Green Bay Press Gazette coupon inserts: The inside scoop Part 1

June 4, 2011 by
Filed under: Coupons, News 

I know a lot of readers (and myself) have expressed frustration with the Green Bay Press Gazette’s Sunday edition and how the inclusion of coupon inserts seem to be hit-or-miss if you buy it from the newsstand.  Instead of just theorizing what was going on, I decided to get some answers for you.

Friday morning I talked with Dave Sielski, the Circulation Manager of the Green Bay Press-Gazette about coupon inserts and how they are distributed in the newspaper.   I have so much information to give you that this is the first of two posts.

First off, if you are new to the coupon world, you need to know that there are a few major coupon insert advertisers out there: Smart Source and Red Plum (or Vlassis) are the major ones; there are also a few like Unilever, General Mills, Target, and Procter & Gamble who have their own inserts on occasion.

Distribution of coupon inserts is set by the advertisers and each advertiser has specific criteria listed in their contract.  Sielski mentioned that inserts are usually given top priority to subscribers with single sales copies getting the remainder.  “We would love it if our advertisers paid for enough inserts to go in every paper we put out, but that’s not the case.”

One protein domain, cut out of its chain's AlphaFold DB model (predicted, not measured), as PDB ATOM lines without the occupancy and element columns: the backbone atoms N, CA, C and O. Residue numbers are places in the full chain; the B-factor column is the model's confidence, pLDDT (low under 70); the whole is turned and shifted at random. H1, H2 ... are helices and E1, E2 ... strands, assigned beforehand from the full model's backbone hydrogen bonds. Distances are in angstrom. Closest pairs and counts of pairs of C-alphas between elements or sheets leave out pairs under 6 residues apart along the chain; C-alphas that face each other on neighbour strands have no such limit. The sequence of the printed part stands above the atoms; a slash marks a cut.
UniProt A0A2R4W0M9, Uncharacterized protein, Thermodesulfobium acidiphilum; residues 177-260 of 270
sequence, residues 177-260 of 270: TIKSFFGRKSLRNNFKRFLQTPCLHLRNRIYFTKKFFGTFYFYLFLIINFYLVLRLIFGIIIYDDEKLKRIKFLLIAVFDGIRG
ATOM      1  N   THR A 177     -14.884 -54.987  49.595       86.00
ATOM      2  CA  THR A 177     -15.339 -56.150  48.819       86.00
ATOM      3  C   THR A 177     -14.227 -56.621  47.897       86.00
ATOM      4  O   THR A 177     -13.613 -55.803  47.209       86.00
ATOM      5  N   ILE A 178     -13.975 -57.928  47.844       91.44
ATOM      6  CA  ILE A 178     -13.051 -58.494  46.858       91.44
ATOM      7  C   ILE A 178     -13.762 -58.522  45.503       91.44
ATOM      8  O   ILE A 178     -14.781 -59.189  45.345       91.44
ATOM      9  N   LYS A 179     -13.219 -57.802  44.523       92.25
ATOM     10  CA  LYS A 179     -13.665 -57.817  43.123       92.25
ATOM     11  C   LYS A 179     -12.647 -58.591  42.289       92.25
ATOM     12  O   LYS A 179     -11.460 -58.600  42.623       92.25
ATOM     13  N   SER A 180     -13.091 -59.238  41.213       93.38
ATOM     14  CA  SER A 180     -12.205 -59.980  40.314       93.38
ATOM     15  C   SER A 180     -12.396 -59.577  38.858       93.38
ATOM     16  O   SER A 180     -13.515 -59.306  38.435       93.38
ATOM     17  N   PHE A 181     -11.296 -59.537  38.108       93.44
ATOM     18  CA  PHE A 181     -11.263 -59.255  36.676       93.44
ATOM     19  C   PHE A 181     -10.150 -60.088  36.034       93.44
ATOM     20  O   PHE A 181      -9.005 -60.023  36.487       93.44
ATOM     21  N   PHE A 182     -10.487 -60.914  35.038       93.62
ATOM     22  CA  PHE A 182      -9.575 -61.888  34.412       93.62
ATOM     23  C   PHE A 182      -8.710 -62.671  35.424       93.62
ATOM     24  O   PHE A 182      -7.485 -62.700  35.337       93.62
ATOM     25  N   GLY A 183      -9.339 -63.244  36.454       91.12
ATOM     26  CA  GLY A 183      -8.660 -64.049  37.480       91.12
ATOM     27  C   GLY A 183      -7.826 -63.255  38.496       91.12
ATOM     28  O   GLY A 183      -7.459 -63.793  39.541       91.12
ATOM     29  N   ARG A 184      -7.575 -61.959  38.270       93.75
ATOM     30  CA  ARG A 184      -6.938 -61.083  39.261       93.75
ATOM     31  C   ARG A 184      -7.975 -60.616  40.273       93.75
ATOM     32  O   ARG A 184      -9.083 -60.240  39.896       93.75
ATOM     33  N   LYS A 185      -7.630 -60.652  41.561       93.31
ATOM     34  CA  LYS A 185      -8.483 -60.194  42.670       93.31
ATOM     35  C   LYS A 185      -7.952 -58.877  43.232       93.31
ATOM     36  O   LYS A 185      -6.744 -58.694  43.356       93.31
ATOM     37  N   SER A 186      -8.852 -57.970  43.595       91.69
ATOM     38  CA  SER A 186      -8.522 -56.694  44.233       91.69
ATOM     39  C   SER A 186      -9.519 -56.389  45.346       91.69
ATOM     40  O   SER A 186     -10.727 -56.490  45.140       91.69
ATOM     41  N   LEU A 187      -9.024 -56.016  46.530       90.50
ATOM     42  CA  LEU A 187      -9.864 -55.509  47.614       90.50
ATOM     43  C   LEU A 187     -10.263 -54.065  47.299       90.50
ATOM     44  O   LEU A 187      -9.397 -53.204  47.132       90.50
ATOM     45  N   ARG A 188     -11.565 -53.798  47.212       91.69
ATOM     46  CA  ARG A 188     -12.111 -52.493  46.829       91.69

The Press-Gazette’s Sunday circulation is around 80,000.  If the advertiser (i.e. Smart Source or Red Plum) only wants 50,000 copies of inserts distributed, subscriber newspapers get first priority.  Any remaining inserts go into single sales copies.

When single sales newspapers are bundled at the distribution center, they are not separated into piles as to which ones have the coupon inserts and which ones do not.  “There is no rhyme or reason to it,” said Sielski.   When they’re loaded onto the truck they go wherever. “It’s not like the east side of town gets all the papers with inserts and the west gets none.”  So it is entirely possible for any given store to receive some papers with inserts and some without.

It’s frustrating, very frustrating, I know.  And it is for someone like Sielski, too.  He mentioned that he takes at least 15-20 calls every Monday from people who are buying single-sales copies and are missing the coupon inserts.   He also said the calls are becoming more frequent since TLC’s Extreme Couponing premiered because of the increased interest in couponing.

So what can we do about it?  That and more in part two of my interviews with key staff at the Green Bay Press-Gazette will be coming to you later today.

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